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White Storks go wild!

White Storks at Cotswold Wildlife Park

Twenty one Storks bred at Cotswold Wildlife Park have taken flight in one of the UK’s most ambitious rewilding programmes – The White Stork Project. For the third year running, the Park have successfully bred chicks for this pioneering scheme which aims to restore wild Stork populations to Britain – a sight not seen since the 15th century.  It is the first Stork rewilding programme of its kind in the UK.

The team at Cotswold Wildlife Park, together with the Roy Dennis Wildlife Foundation, are responsible for the captive management aspect of the project and bred the youngsters from a captive population received from rehabilitation centres in Poland. Twenty four adult pairs live in a large netted enclosure at the Park where they are given the highest standard of care to facilitate successful breeding. Eight chicks hatched in 2018 and last year 24 were successfully raised and released. Despite an incredibly challenging start to the year weather-wise (including the wettest February on record in the UK and three severe storms in just one month – far from ideal incubation and rearing conditions), this year the birds still managed to rear 21 chicks.

The chicks hatched in May and to maximise their chance of survival, the husbandry team at the Park “assist” fed the chicks on the nest (pictured above). Once fully fledged and separated from the adults, the birds were weighed, sexed, microchipped and fitted with highly visible leg rings to make them easily identifiable after their release.  In August, they were transferred to Knepp Castle Estate in West Sussex for release into the wild – a momentous moment for the entire team.

Jamie Craig (pictured right), Curator of Cotswold Wildlife Park, said: “It is an honour for the Park to be involved in such a fantastic project, releasing these birds into the stunning surroundings at Knepp and watching them soar on the thermals gives an enormous sense of pride and achievement for all involved”.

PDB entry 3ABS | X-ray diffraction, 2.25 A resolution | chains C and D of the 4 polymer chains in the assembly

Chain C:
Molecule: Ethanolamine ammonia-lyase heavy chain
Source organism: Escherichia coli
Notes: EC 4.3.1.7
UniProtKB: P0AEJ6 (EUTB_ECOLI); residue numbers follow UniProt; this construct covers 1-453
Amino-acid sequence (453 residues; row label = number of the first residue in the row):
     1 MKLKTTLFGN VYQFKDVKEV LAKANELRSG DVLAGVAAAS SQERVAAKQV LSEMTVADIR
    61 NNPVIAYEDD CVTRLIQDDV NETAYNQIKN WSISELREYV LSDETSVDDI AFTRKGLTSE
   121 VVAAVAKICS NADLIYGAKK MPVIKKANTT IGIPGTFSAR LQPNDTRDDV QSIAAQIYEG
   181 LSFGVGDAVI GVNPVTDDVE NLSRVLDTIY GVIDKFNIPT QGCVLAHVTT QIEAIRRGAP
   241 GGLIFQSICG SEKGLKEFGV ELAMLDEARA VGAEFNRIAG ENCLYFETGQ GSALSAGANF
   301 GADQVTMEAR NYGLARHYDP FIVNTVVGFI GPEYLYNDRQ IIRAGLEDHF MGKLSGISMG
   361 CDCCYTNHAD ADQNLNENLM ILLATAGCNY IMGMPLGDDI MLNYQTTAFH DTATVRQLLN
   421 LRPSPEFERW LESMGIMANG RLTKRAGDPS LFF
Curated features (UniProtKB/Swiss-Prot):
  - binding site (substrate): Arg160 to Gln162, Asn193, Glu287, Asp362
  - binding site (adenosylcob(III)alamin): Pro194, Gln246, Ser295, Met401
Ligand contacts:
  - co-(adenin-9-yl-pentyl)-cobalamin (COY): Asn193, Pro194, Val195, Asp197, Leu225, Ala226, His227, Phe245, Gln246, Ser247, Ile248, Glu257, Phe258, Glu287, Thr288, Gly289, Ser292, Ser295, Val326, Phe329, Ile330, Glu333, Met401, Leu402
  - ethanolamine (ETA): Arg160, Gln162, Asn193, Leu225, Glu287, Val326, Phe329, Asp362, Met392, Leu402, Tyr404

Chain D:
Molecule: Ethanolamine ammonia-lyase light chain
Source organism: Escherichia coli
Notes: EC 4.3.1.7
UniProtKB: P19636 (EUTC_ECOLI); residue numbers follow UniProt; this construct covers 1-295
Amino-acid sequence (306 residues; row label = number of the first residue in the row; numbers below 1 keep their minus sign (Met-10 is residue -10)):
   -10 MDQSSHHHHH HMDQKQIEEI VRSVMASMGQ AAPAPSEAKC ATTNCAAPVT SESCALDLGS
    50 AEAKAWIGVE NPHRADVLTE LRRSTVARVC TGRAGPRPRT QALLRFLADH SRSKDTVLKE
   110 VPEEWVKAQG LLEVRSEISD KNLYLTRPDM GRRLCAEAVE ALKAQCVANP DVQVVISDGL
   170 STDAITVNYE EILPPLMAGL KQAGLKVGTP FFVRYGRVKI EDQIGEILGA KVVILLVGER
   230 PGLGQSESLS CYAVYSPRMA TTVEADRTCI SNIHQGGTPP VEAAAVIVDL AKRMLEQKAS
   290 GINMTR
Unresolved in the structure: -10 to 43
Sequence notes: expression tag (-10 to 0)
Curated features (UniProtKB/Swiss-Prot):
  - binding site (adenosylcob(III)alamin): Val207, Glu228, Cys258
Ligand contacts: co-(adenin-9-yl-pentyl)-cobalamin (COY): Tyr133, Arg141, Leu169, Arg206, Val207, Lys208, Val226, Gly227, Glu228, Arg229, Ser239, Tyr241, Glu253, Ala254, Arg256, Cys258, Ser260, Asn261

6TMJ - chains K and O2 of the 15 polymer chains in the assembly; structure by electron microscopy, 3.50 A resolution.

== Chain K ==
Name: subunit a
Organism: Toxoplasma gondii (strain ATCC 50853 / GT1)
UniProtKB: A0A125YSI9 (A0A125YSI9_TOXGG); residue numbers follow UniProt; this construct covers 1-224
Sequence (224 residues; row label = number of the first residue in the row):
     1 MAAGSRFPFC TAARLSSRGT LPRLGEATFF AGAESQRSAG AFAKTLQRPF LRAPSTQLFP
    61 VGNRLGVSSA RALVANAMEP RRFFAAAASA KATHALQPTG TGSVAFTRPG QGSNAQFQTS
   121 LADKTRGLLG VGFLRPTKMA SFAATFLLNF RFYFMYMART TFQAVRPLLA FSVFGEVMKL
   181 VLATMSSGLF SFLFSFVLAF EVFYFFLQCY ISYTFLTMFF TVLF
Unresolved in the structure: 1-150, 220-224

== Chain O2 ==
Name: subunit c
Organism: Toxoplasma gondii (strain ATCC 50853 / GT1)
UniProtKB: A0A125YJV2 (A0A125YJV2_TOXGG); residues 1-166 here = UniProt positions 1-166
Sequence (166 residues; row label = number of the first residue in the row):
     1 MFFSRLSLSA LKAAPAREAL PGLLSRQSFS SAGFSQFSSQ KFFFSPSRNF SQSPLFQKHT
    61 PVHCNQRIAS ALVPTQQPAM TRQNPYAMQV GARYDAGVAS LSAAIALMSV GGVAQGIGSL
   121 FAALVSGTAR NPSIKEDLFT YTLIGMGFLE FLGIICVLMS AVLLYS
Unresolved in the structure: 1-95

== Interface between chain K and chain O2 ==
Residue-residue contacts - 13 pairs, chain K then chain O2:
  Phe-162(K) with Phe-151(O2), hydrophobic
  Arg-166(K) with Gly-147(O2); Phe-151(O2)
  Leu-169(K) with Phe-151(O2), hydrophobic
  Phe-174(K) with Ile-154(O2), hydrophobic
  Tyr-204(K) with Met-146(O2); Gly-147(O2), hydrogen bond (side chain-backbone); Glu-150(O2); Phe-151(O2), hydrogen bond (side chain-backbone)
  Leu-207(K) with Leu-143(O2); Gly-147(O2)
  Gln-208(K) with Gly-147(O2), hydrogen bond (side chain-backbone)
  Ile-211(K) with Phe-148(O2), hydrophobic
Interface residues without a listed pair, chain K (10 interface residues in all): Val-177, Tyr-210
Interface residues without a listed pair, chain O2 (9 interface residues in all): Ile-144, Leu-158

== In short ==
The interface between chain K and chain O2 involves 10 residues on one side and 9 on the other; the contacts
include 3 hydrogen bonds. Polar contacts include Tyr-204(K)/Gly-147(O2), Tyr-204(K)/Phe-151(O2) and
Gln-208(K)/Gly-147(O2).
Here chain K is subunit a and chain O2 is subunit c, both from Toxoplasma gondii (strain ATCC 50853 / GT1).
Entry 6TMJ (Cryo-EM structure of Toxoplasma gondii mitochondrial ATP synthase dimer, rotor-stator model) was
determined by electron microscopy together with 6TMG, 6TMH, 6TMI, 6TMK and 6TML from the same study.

Scientists at the University of East Anglia (UEA) are tracking these White Storks in a bid to find out about migratory habits that disappeared more than 600 years ago. These birds are providing valuable data that will enable the researchers to gain insights into the life and migratory choices of the reintroduced Storks. Previously unpublished data from the 2019 trial reveals that many of the Storks spent the winter in Southern Europe and Northern Africa, where they have adapted to take advantage of new food resources and gather in large numbers. GPS trackers were fitted to eight of the Storks released this year. Last month they embarked on their first migratory journey and several of the youngsters have crossed the channel and are making their way south. Latest tracking data received on 14 October 2020 reveals that two juveniles have crossed the Strait of Gibraltar into Morocco.

The White Stork Project aims to have at least 50 breeding pairs across the south of England by 2030. To find out more about The White Stork Project, please visit:

•    Once native to Britain, White Storks are traditionally thought to bring fertility and good luck but have been extinct as breeding birds in Britain since the 15th century. The last definitive record of Storks raising chicks in Britain was in 1416 when two nested in St Giles’ Cathedral in Edinburgh.
•    Knepp is close to the West Sussex village of Storrington, known as Estorchestone or “homestead of the White Storks” in the Domesday Book. The name Storrington is derived from the Saxon word for “Stork”. It still uses the Stork symbol on its signs.
•    In medieval feasts, there are recipes for Stork, a delicacy at the time which may explain its decline.
•    Reintroduction programmes have successfully returned Storks to France, the Netherlands and Poland where wild populations build their towering stick nests in villages and towns.
•    European Storks migrate to Southern Europe and Africa in the autumn and have two main routes - the eastern and western migratory routes - with a migratory divide in Germany.
•    White Storks have been associated with the arrival of babies since the medieval times. Couples would traditionally marry at the summer solstice, at the same time as the Storks were gathering for their migration, and would return nine months later in time for the couples’ first babies.
•    The collective noun for a group of Storks is a “muster”.

All of the Storks involved in the White Stork Project have unique coloured rings on their legs – anyone who spots a Stork in the British Countryside can report their sightings here.
Cotswold Wildlife Park is actively involved in conservation in the wild. The White Stork Project is one of several conservation programmes the Park supports.
The adult breeding Storks at Cotswold Wildlife Park are on show in the Lake walk-through area. 

  • Cotswold Wildlife Park is open every day (except Christas Day) from 10am.

Explore Gloucestershire
22 October 2020

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